Conclusion: In the early 1990s software vendors spoke lyrically of capturing the corporate memory through use of the new products they were launching into the then emerging Knowledge Management (KM) market. Fuelled by success with document and image management solutions, then later by collaboration software such as Lotus Notes, vendors considered KM as the next blockbuster application.

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As I mentioned last month this company has procured preferred contractor status on the $2.2 billion North South Bypass project, tunneling under the Brisbane River. We tendered for this project with another leading construction company in a 50/50 joint venture partnership. This is not unusual in the construction industry where, these days, most of the larger infrastructure projects are undertaken by Joint Ventures, Consortiums or Alliances allowing a consolidation of the different skills various partner companies can bring to a project. We have had considerable success in these areas delivering a number

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IT managers need to be aware that their software environments will dramatically change between now and 2010. The expected broad and rapid adoption of varying types and levels of software-as-a-service (SaaS), multiple "flavours" of services-oriented architectures (SOA), and open source-based software should be expected to increase an organisation’s IT and business complexity, and management costs.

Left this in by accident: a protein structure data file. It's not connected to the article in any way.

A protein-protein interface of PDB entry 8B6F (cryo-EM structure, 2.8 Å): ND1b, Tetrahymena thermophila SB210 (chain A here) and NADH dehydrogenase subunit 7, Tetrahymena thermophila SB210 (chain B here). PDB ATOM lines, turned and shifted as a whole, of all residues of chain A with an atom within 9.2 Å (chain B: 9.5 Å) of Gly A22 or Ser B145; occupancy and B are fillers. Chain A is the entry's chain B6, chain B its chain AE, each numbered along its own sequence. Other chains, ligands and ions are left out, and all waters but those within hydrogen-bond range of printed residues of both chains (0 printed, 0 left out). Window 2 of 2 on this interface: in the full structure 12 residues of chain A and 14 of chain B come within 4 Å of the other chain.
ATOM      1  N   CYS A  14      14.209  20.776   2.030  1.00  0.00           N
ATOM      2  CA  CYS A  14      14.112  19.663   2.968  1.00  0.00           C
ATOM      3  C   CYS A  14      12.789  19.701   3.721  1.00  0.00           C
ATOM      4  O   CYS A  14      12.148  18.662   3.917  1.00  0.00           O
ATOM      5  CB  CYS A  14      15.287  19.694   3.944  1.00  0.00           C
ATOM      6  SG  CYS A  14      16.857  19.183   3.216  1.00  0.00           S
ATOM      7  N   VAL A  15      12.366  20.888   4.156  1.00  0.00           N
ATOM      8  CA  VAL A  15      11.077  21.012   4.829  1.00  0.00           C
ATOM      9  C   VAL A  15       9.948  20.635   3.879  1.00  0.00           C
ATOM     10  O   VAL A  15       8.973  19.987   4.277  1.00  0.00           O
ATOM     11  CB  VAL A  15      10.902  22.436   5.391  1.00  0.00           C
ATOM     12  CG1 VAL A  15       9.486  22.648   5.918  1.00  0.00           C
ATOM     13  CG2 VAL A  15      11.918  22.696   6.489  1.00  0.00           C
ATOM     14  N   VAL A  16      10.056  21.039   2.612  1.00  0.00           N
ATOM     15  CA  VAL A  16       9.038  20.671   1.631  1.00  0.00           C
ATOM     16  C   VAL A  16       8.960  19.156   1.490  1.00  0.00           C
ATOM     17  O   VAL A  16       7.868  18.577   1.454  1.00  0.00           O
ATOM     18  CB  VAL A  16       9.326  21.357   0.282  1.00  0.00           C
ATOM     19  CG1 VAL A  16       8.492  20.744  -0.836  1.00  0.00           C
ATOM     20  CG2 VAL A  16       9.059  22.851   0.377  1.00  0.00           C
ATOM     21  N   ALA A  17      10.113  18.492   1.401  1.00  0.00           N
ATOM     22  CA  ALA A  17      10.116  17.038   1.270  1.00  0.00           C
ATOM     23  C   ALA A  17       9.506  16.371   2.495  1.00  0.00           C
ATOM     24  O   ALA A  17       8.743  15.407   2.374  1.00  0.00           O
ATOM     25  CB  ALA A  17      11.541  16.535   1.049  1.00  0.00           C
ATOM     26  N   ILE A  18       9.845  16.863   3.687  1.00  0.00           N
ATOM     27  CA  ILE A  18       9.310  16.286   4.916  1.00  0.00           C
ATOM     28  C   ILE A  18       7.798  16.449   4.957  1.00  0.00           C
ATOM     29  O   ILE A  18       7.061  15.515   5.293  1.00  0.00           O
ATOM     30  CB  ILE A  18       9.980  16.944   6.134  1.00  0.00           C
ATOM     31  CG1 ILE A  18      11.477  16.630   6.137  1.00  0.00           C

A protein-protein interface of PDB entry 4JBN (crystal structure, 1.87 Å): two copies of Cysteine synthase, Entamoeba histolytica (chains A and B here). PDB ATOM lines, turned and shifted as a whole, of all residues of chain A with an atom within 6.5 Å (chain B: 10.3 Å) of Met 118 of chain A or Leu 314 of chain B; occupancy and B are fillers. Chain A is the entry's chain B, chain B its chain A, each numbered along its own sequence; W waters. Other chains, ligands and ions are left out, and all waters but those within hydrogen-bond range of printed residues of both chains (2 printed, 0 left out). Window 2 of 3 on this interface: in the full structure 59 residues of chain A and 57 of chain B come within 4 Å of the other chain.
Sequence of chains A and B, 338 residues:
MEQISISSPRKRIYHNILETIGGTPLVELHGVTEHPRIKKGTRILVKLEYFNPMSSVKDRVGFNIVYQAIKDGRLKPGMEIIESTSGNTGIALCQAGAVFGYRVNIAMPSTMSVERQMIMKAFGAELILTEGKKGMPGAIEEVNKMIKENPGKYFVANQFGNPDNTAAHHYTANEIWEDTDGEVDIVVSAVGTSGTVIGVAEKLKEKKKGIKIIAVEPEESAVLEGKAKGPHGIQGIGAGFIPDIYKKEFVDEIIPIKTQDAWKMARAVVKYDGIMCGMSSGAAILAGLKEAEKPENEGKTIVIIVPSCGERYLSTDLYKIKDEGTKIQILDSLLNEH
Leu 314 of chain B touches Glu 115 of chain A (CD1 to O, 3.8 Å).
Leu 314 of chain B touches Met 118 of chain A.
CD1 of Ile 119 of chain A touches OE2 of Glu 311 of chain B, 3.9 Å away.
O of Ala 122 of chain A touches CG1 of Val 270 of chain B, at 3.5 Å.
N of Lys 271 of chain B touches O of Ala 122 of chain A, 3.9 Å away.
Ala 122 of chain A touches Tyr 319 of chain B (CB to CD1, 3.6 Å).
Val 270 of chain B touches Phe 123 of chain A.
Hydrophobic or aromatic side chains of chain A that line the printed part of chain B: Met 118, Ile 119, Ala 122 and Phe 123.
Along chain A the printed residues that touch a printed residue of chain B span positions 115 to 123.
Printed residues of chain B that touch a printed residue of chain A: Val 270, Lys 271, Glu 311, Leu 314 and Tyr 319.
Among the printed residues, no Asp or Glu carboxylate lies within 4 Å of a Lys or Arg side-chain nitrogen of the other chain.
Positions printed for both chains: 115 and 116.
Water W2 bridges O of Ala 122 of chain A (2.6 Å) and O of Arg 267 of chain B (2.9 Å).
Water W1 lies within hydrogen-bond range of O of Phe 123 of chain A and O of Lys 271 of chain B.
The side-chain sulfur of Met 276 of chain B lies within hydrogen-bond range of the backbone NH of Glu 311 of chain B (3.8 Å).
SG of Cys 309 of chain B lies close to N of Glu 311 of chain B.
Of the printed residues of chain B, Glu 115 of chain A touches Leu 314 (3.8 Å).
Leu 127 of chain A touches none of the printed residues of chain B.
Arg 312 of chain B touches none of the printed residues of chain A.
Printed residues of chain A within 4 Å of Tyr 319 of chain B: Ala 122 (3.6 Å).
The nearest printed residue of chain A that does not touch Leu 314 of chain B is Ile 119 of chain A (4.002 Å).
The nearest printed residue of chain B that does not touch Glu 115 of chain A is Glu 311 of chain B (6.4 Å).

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Conclusion: One of the dilemmas facing senior managers is whether to allocate IT expenses to a service type or absorb them as a corporate overhead. The problem is compounded when a direct expense, attributable to Cost of Sales for a service or product, is involved. If it is absorbed as a corporate overhead unit costs needed to determine pricing will be hard to identify.

When issues, such as the one above arise, managers have to wrestle with options for chargeback systems for IT services and whether the effort is justified. There is no right or wrong answer, only the preferred option.

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Conclusions: Due to a lack of transparency in the relationship between the demand for IT services and the cost of service delivery, most IT departments find themselves constantly justifying their IT budget to the CFO while simultaneously fighting with business units about additional demand for services. The major source of this dysfunction is the typical IT cost allocation, e.g., overhead or chargeback based on technical measures, which do not create the sufficient transparency to show the real cost drivers and incents undesirable behaviours.

Leading IT organisations are resolving this by recreating IT as an internal service provider with a formal IT Services Catalogue. This makes clear the relationship between demand and cost and uses economic incentives to drive the desired behaviours. It also has the benefit of aligning the service delivery expectations of the business unit and the IT organisation, thus reducing frustration.